Cactus and rain forest side by side as a lamb and a lion might lie.  
The Azores — remember — where man
entered late.  And still remains stranger.  

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Azores, Déjà Vu and Olà

Visiting the Azores has a strange fusion of ‘Here I am’ and ‘Where am I?’.   Call it a confused familiarity.  Our host on the island of Terceira presented us with a golden loaf of sweet bread  — kissing cousin to the sweet round on Ives Street at the Silver Star Bakery!  Back home in Fox Point, Azores banners hang from car mirrors, fisherman sell me their silvery catch from the back of a truck.  Living in RI, we’ve been imprinted with the nostalgia of others, our largest immigrant population from Madeira and the Azores.   

But the encouter with the archipelago has its own suspended reality — nuit blanche, arriving without a night’s sleep in the middle of the Atlantic on an unknown island.  Under the airport roofs birds were singing.  A city called Angra do Heroísmo, low church bells intoning.  Misty bay, veils of rain.  Whatever I was expecting, (small villages, old men and women collecting vine cuttings, tending their fig trees) was superimposed on an impeccable, chromatic seaside capital.  White and pastel houses alternate, holding each other from tumbling into the sea.  Air playful, soft, doing little arabesques over the dashing Atlantic. A man was etching in the sand a giant heart with the words Ukraine atop.  Like everywhere, credit cards, wifi, fries, English nearly perfectly spoken.  Unlike everywhere, a cheerful Catholicism —candy pink cathedral with a zigzag turret – blue hospital/church — seems central.

There is a sane and calm mode that has created faith in sustainable tourism.  Bulls roam where grass has grown over massive old volcanic craters.  Volcanos created the place and still rule with possibility.  Over on a nearby another island, Sao Jorge, one is threatening to blow.  Except for locals in its shadow, no one seems overly concerned.  We live with it every day, one man says, naming what might be their motto: live with.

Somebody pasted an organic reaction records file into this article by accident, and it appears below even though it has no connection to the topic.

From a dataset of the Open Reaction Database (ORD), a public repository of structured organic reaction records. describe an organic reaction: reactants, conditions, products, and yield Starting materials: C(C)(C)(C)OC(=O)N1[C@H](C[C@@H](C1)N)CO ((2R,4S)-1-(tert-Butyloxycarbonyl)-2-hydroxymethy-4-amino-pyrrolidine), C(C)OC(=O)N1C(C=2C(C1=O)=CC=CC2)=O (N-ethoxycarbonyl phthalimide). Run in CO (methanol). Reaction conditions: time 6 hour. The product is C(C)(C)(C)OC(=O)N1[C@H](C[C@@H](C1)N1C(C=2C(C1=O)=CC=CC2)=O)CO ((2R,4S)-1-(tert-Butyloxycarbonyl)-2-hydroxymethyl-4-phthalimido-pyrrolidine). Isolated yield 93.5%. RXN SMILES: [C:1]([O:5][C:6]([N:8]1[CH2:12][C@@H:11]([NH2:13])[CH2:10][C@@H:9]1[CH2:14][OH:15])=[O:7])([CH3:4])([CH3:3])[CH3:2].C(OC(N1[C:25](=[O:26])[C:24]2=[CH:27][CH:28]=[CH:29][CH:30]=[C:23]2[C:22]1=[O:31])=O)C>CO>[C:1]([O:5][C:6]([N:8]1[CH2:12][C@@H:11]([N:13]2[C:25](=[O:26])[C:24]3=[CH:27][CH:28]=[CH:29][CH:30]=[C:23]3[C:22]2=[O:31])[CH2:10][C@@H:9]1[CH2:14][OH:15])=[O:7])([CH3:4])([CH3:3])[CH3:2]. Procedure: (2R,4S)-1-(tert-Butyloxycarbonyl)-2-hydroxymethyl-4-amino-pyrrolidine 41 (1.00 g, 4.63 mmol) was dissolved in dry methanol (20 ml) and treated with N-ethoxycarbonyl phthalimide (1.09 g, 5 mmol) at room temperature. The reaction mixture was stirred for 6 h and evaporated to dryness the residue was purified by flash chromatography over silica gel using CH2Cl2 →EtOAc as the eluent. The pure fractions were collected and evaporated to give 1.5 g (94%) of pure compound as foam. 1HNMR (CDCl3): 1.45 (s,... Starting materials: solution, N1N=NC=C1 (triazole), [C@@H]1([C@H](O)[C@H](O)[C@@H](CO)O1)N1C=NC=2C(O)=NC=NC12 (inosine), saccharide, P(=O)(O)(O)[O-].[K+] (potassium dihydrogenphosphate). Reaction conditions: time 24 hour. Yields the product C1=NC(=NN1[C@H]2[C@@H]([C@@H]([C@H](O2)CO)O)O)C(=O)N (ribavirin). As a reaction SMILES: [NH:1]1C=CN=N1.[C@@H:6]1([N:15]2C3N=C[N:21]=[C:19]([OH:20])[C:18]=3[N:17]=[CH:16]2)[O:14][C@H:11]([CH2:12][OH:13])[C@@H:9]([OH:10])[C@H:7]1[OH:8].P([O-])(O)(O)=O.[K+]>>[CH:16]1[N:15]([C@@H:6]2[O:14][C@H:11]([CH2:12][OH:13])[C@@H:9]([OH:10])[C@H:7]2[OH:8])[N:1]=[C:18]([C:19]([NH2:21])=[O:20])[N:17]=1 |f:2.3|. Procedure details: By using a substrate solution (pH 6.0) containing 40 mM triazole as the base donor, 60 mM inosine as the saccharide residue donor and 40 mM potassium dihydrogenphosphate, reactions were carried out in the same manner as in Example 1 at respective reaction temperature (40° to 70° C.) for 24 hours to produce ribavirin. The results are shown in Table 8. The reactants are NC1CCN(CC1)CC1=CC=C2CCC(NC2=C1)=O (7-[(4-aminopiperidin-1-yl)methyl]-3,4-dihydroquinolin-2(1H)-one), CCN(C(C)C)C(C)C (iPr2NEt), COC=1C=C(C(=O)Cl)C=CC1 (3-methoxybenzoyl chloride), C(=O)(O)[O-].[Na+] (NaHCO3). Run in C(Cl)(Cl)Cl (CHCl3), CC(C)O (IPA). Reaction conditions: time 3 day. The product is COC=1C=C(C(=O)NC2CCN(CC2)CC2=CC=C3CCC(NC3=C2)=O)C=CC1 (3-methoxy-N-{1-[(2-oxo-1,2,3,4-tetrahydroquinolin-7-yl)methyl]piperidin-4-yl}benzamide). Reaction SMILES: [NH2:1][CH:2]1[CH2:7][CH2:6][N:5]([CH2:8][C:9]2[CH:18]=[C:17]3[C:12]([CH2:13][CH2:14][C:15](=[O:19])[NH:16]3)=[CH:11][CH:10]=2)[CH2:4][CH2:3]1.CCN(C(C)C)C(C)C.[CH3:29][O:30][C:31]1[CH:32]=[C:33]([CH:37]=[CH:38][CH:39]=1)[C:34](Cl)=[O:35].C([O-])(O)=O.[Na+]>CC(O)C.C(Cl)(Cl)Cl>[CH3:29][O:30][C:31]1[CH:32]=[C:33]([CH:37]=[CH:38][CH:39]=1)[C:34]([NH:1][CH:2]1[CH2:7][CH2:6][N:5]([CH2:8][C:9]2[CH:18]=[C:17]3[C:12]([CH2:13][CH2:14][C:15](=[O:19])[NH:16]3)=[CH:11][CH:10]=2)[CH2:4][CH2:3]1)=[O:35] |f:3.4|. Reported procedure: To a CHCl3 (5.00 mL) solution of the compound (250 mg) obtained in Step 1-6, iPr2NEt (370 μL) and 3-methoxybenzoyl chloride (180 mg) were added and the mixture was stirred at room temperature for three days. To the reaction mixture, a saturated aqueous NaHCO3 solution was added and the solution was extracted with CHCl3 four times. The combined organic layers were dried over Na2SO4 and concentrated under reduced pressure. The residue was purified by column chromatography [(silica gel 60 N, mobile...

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Standing with Bakhtin

“Truth is not born nor is it to be found inside the head of an individual person, it is born between people collectively searching for truth, in the process of their dialogic interaction.”  Mikhail Bakhtin, Russian literary critic and philosopher 

Today, as crocus are pushing up their thorny heads and shells of war continue fall, I want to raise the flag of Mikhail Bakhtin. Bakhtin and his theory of multiple voices to the rescue!  Bakhtin as Chief Negotiator at the table!  Bakhtin with not one ear but several ears to hear. 

Bakhtin, who knows that the space of dialog is fragile and is annihilated in the rush to annihilate an opponent. Bakhtin, who suggests bringing a humanity to words rather than make a fetish of them.

In quiet moment, whether it is precious pause in an argument or blank space between text, an incipient melody will begin to form in my head.  I start to translate it with my fleshy voice.  Others will pick up a bar, a thread, will hum, together within the hour we will have created a song.   National anthem: Bakhtin!  

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Armageddon Blues

I wrote the poem “Armageddon Blues,” which was published in Salamander Poetry Journal in Winter 2018-2019. It doesn’t seem to have lost its relevance! The enduring question: Is there time to slice the cucumber?

ARMAGEDDON BLUES

If my nerves were sturdier,

if I could let your apocalypse talk
roll off my back,

if my favorite nightcap were plunging off a cliff
and being pulled back,

if I didn’t like to kick off my boots

and the Ultimate Fight weren’t your morning caffeine,

if you didn’t love to troll and tease me,

if I didn’t ask, for the sake of beauty and continuity,
Is there time to slice the cucumber,